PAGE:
Friday, July 25, 2008

strategic planning - setting objectives

Objectives set out what the business is trying to achieve.

Objectives can be set at two levels:
(1) Corporate level
These are objectives that concern the business or organisation as a whole

Examples of “corporate objectives might include:

• We aim for a return on investment of at least 15%

• We aim to achieve an operating profit of over Rs.10 million on sales of at least Rs.100 million

• We aim to increase earnings per share by at least 10% every year for the foreseeable future

(2) Functional level- e.g. specific objectives for marketing activities
Examples of functional marketing objectives” might include:

• We aim to build customer database of at least 250,000 households within the next 12 months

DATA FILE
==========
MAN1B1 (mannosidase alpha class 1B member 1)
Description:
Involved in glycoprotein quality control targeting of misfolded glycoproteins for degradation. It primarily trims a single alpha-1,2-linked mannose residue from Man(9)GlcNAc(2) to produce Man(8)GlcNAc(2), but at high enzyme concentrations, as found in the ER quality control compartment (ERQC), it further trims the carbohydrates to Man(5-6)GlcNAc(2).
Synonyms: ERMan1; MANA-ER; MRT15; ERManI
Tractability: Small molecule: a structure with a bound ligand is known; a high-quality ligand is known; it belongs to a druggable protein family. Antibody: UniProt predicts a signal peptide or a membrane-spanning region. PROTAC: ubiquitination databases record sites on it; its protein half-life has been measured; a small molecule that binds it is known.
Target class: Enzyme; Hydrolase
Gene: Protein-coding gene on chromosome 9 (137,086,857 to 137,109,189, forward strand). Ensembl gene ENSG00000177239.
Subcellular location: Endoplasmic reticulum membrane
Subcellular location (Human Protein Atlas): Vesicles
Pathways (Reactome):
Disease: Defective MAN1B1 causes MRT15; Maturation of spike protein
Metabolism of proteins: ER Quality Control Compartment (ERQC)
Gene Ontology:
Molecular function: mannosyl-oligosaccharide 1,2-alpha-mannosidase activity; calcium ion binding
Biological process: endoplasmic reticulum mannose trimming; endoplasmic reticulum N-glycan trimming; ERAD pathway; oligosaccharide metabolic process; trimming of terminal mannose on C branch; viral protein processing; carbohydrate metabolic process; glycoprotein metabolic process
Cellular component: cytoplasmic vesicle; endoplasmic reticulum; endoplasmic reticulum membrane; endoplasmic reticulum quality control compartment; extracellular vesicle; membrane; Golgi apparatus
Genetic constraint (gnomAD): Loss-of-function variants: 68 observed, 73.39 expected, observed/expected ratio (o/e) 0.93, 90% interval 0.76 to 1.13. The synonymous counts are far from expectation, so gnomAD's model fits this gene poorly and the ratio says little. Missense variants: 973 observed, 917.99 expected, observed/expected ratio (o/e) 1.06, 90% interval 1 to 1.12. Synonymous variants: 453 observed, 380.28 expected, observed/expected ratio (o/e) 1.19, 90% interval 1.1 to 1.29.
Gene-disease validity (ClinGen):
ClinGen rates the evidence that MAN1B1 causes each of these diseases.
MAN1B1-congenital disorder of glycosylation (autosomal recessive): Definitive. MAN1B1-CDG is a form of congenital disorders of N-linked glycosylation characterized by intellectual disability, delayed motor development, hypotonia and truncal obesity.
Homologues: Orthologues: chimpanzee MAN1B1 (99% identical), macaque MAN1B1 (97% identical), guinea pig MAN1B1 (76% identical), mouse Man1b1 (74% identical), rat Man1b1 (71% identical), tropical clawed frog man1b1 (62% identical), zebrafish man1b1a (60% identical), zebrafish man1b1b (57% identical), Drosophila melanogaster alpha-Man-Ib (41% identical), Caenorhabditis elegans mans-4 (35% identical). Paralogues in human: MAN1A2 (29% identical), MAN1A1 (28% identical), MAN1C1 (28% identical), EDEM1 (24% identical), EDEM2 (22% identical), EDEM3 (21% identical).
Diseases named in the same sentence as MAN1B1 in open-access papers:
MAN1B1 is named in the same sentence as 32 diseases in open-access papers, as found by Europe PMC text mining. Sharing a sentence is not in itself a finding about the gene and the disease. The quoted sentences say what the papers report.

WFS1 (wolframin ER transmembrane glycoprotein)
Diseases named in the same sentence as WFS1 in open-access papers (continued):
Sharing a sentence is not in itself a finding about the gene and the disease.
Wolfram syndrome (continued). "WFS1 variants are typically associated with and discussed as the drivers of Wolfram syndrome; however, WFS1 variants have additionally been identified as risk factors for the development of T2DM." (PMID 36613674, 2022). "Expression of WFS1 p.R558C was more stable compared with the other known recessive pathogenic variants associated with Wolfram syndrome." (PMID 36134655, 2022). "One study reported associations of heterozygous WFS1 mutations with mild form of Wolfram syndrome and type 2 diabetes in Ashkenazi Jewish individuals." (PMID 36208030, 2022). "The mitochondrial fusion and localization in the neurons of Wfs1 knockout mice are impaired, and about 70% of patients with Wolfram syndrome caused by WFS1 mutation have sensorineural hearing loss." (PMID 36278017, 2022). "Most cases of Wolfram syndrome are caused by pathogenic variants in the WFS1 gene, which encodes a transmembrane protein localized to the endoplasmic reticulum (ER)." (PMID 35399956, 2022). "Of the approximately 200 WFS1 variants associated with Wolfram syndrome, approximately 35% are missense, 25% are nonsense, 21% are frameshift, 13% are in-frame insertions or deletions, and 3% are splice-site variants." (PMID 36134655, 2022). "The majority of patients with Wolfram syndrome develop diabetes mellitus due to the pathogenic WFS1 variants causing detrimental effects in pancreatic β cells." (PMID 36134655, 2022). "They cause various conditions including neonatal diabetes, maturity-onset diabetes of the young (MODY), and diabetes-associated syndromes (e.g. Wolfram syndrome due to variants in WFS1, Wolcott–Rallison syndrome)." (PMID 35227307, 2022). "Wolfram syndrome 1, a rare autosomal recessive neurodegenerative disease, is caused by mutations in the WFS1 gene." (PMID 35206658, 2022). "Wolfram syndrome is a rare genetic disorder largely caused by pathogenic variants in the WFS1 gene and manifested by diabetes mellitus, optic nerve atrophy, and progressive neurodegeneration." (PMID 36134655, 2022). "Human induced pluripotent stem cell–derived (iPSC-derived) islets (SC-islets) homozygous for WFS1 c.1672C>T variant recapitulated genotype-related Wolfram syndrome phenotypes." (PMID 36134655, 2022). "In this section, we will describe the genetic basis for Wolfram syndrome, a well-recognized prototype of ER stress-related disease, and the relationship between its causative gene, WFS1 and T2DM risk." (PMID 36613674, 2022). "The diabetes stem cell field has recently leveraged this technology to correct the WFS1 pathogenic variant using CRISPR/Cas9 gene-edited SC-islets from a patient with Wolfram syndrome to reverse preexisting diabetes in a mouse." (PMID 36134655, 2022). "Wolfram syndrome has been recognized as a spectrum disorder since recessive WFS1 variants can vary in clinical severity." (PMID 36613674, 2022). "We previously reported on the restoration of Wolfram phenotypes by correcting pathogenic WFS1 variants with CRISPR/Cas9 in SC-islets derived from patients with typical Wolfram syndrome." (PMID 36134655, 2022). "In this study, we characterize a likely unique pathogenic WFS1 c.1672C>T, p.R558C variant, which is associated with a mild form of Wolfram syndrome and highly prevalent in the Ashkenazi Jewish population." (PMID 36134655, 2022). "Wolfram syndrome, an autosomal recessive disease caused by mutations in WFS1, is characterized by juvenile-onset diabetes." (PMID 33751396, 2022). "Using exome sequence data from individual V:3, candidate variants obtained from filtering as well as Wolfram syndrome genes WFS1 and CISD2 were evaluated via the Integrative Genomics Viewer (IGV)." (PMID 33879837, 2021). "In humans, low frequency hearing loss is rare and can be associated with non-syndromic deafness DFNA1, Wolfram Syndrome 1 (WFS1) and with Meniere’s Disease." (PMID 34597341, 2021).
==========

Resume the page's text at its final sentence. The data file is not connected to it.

• We aim to achieve a market share of 10%

• We aim to achieve 75% customer awareness of our brand in our target markets

Both corporate and functional objectives need to conform to the commonly used SMART criteria.
The SMART criteria (an important concept which you should try to remember and apply in exams) are summarised below:
Specific - the objective should state exactly what is to be achieved.
Measurable - an objective should be capable of measurement – so that it is possible to determine whether (or how far) it has been achieved
Achievable - the objective should be realistic given the circumstances in which it is set and the resources available to the business.
Relevant - objectives should be relevant to the people responsible for achieving them
Time Bound - objectives should be set with a time-frame in mind. These deadlines also need to be realistic.

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